Welcome To Zelo Street!

This is a blog of liberal stance and independent mind

Wednesday 20 August 2014

Telegraph Rail Fare Fail

The Maily Telegraph was spouting that well-worn and highly contentious assertion again this week, as it assertedRail fare hike: Britain vs rest of Europe ... As yet more rail fare hikes make Britain the most expensive place to travel by train, we compare the UK's commutes with some journeys across Europe”. If you’re going to make credible comparisons, don’t start with a misleading assumption.
First Great Western trains at Reading

Trying to tap into the anger of commuters who may – note “may” – have to stump up another 5% or more for their season tickets next year, the Tel then compares walk-up fares for London to Bristol with a range of journeys in mainland Europe, without telling how the fares were obtained or calculated. Moreover, all except the example of Poland are not journeys to or from the country’s capital city.

Readers are also invited to see how jolly expensive an all zones peak one-day Travelcard is in London, while at the same time not reminding them that the last six years’ fare increases have been handed down courtesy of the Mayor for whom the paper so shamelessly campaigned. But what the Tel, and all too many other media outlets do not tell, is that there is more to the story.

Because, as The Man In Seat 61 pointed out recently, after demonstrating that booking ahead – even just one day ahead – actually made the UK cheaper than comparative mainland European journeys, “So the next time someone says (or you read) ‘Britain has the highest rail fares in Europe’, you'll know this is only 15% of the story”. And there is a good reason for the highest fares being pitched as they are.

As Christian Wolmar has noted, this is very much a political decision: to get those travelling by train to pay more of the cost. This has moved from around a third a decade ago to nearer two-thirds today. After all, most of the population does not travel by train, yet all of that population chips in. Commuters and business travellers pay most as they are a relatively inelastic market segment.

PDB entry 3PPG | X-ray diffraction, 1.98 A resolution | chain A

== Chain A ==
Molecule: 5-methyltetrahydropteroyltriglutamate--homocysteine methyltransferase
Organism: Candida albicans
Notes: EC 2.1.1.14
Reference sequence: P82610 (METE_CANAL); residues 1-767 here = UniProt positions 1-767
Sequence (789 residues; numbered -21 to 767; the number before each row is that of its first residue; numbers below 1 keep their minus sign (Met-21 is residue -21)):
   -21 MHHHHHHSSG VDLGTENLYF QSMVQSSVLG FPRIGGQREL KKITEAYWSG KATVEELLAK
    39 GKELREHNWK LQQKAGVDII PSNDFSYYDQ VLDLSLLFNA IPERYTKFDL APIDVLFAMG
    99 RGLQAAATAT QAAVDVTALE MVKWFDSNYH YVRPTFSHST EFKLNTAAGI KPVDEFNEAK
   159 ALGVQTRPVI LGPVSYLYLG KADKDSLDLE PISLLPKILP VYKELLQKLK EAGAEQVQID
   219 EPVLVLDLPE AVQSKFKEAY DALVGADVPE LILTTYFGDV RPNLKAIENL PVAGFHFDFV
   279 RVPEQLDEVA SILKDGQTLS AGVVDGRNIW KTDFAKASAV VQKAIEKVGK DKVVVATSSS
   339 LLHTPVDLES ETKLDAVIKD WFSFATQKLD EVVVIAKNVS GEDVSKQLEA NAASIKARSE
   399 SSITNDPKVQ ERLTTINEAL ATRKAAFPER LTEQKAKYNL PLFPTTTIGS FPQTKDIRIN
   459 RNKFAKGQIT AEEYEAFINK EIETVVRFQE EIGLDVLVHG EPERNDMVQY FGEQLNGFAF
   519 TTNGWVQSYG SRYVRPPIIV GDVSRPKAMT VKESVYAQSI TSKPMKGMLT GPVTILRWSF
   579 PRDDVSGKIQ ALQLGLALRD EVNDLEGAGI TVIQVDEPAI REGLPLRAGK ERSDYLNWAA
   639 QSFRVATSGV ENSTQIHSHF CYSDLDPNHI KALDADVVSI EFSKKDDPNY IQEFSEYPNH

But back at the Tel, this cuts no ice with Allister Heath, who proclaimsTo put the railways back on track we must first rip out the waste ... More competition, not further subsidies, is the key to reforming this antiquated industry”. Yet where to start? “Hardly anyone understands its costs, the details of its hybrid, semi-renationalised structure or who is really in charge and thus responsible”.

Actually, they do, but before bothering to find out, Heath declares that the solution “is to inject greater competition into the industry, forcing it to address its bloated cost base”. A cost base which he earlier said nobody understood. But this is what you get by making misleading assumptions, as the Tel has done. Ultimately, who pays how much towards the cost of rail travel is a political decision.

And the debate is not served by ideological posturing. Hello Allister Heath.


Railwayman said...

Well said, Tim. You also need to compare things such as levels of taxation and overall living standards to make a meaningful comparison- anything else is comparing apples with oranges. Polish rail fares may be much cheaper, but their standard of living is still lower than in the UK.

SteveB said...

What almost everyone fails to understand that there is a simple policy going on here. When I say almost everyone I do include some of the people running it.

Thick, lazy people who don't read the bottom bit in adverts, advice on websites or notices and timetables etc on railway stations costs train companies more to carry because they need more assistance. We have, possibly inadvertently, developed a "dumb tax" on rail fares. Those that can do all of that will be cheaper to carry and will find the cheap fares. Those that need constant hand holding will pay for the service. However we arrived at this situation it does have it's positives.

And who are some of the thickest laziest people we come across - the hacks!

There would be a clearer alternative. Only sell the cheap tickets but make passengers take aptitude tests first. Questions like, do you know (a) where you are (b) where it is you are trying to get to (c) roughly how far away is that is and (d) in which direction. You'd be shocked at how many people would fail at this point.

Then move on to more technical questions. You're on platform 6 at Crewe. You have somehow worked out that you need to be on platform 5. There are 4 railway lines in between and an obvious foot bridge 6 feet to your left. How to you get to platform 5? The number of passengers who have to ask for advice is mind boggling!